Live: Amazon Event Wednesday Probe Crashes Into Asteroid Prime Day 2: Oct. 11-12 Tesla AI Day Hurricane Ian Satellite Images Save on iPad Pro Refurbs Apple Watch Ultra Review EarthLink Internet Review
Want CNET to notify you of price drops and the latest stories?
No, thank you

The state of the Net

Ellison, who founded Oracle in 1977, has used the network model for his own company, moving human resources information and employees' email onto the Internet, making them accessible through Web browsers. He's also Web-enabled every Oracle product, from its market-leading database to applications.

CNET Newsmakers
May 6, 1999, Larry Ellison
The state of the Net
By Wylie Wong and Jeff Pelline
Staff Writers, CNET NEWS.COM

Larry Ellison has an incredible knack for making headlines.

This year alone, the avid yacht racer steered his 80-foot vessel through a ferocious--and deadly--hurricane to win a contest in Australia. What astonished me was how quickly the personal computer mutated
into a network computer. Then the rich, jet-setting bachelor infuriated San Jose International Airport officials as his new private jet routinely broke curfew, landing at all hours of the night. And most recently, he publicly pondered a future run for California governor.

The limelight--or notoriety--results from the position he's best known for: the Microsoft-bashing, Internet-touting leader of Oracle.

But love him or hate him, Ellison is a visionary.

For years, his mantra was the network is the computer. He pushed the network computer, a $500 device with no hard drive that ran the operating system and applications off of a main server. The threat of the low-cost device compelled PC makers to drive down the cost of computers. And as a result, the NC itself mostly fizzled, but the concept of the network as the computer has begun to take hold with the Internet's emergence.

Ellison, who founded Oracle in 1977, has used the network model for his own company, moving human resources information and employees' email onto the Internet, making them accessible through Web browsers. He's also Web-enabled every Oracle product, from its market-leading database to applications.

In a recent interview with CNET, Ellison said he wouldn't presume to tell Microsoft--the "richest, most successful company"--how to run their business, but he couldn't resist. He discusses his strategy if he were Microsoft CEO Bill Gates and shares with us his dream outcome for the Department of Justice antitrust trial against Microsoft. He also talks about Oracle's and Apple's future and denies any interest in running for political office.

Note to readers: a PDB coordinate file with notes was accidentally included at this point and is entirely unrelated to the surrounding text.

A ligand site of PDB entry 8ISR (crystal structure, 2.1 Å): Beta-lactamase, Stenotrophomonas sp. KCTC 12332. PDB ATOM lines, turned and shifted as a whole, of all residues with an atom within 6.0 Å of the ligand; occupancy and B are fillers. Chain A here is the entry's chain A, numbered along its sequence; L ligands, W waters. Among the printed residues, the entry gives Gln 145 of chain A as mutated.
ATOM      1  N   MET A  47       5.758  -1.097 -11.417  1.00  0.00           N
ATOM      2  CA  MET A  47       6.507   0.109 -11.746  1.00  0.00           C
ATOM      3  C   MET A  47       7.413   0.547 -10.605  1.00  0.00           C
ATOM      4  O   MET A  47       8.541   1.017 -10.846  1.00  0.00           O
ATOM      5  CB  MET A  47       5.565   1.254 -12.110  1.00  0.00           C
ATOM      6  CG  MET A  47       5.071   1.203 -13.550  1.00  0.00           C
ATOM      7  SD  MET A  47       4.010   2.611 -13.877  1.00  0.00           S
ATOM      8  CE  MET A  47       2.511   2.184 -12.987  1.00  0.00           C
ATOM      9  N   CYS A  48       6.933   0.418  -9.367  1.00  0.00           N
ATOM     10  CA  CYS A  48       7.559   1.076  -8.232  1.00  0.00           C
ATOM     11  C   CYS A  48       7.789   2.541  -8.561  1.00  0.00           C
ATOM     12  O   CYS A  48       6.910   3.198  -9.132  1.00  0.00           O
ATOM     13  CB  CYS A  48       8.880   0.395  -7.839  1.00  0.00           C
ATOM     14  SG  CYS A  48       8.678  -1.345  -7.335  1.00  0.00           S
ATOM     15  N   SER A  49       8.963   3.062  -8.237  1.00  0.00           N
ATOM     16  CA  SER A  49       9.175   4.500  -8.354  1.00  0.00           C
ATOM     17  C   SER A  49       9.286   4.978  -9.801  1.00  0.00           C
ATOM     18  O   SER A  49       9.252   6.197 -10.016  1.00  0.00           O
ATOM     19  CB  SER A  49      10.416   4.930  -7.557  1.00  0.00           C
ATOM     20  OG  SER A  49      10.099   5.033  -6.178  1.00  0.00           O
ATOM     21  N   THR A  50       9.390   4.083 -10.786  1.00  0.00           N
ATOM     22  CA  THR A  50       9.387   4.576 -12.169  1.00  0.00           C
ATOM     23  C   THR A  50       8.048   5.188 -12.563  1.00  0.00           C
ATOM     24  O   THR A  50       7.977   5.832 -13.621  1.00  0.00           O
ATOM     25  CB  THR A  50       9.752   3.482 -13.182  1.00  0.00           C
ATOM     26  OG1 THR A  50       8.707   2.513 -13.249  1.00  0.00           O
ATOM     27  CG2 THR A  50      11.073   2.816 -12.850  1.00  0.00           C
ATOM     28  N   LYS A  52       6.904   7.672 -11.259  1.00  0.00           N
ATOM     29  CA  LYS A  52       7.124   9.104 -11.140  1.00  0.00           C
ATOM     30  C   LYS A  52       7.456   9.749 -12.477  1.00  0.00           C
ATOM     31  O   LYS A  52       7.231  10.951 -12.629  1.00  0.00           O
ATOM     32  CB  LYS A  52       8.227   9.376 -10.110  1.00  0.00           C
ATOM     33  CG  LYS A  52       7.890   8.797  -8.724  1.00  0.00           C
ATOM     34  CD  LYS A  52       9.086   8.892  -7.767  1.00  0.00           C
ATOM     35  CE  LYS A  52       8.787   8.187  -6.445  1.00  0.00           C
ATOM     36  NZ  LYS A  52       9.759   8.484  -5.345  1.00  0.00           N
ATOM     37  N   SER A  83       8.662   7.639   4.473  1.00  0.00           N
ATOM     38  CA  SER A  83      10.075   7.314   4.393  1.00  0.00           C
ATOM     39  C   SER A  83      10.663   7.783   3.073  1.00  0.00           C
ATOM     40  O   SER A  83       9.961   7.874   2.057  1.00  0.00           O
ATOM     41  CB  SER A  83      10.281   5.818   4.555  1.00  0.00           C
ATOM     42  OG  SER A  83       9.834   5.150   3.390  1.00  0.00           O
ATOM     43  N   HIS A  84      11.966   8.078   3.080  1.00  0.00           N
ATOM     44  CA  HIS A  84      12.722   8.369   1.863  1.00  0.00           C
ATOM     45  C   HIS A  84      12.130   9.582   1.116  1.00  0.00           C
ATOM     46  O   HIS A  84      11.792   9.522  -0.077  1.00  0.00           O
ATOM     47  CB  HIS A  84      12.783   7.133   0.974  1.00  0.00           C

CNET The network computer failed, but your idea of the network as a computer is coming true. Your thoughts?
Ellison: Everyone grabbed onto the idea of the NC, the appliance. What I said was what the world needed would be $500 computers with Internet browsers. What astonished me was how quickly the personal computer mutated into a network computer.

My guess was your television will become a network computer--and it will be. Your telephone will become a network computer. You'll have Internet access on your telephone. But the very first device that became the primary access to the Internet was the PC, and we've seen the price drop from $2,500 to now under $1,000. So what I never guessed was the PC industry would flip over and drop their prices. But it is network computing, Internet computing, that is happening.

For the first time, computing looks like all the other networks: the electric, telephone, and television networks. They work exactly the same. A low-cost appliance gives users access to the wealth of that network. Centrally managed. Therefore, electricity is cheaper than if everybody had a generator. And the Internet makes computing much cheaper. You wake up and "My Yahoo" has changed a bunch, but you never installed a floppy disk.

Imagine if adopted the client/server model and sent out floppy disks with their book-buying program. They would have to have people help you install the book-buying program. It sounds ridiculous. That's still how most corporations do most of their computing, but not for much longer. Corporations will start mimicking the Internet with their corporate networks.

If you were president and chief executive of Microsoft, how would you run the company?
Microsoft thinks their future popular operating system is Windows NT. I think their future popular operating system is Windows CE. People want simpler. So I would aim NT totally at the very high end and stop worrying about NT on the desktop. They need to worry about Windows CE for low-cost appliances, because the world is going to be made up of big servers and low-cost, easy-to-use appliances.

NEXT: Advice for the Department of Justice and Apple.


Age: 54

Claims to Fame: Founded Oracle in 1977. Made it a database powerhouse as CEO. Silicon Valley visionary who championed the network computer. Known for being a flamboyant bachelor.

Education: Attended both the University of Illinois and the University of Chicago.

Extracurricular activities: Sailing and flying.

CNET Newsmakers
May 6, 1999, Larry Ellison
Advice for the Department of Justice, Apple

Are they missing anything else?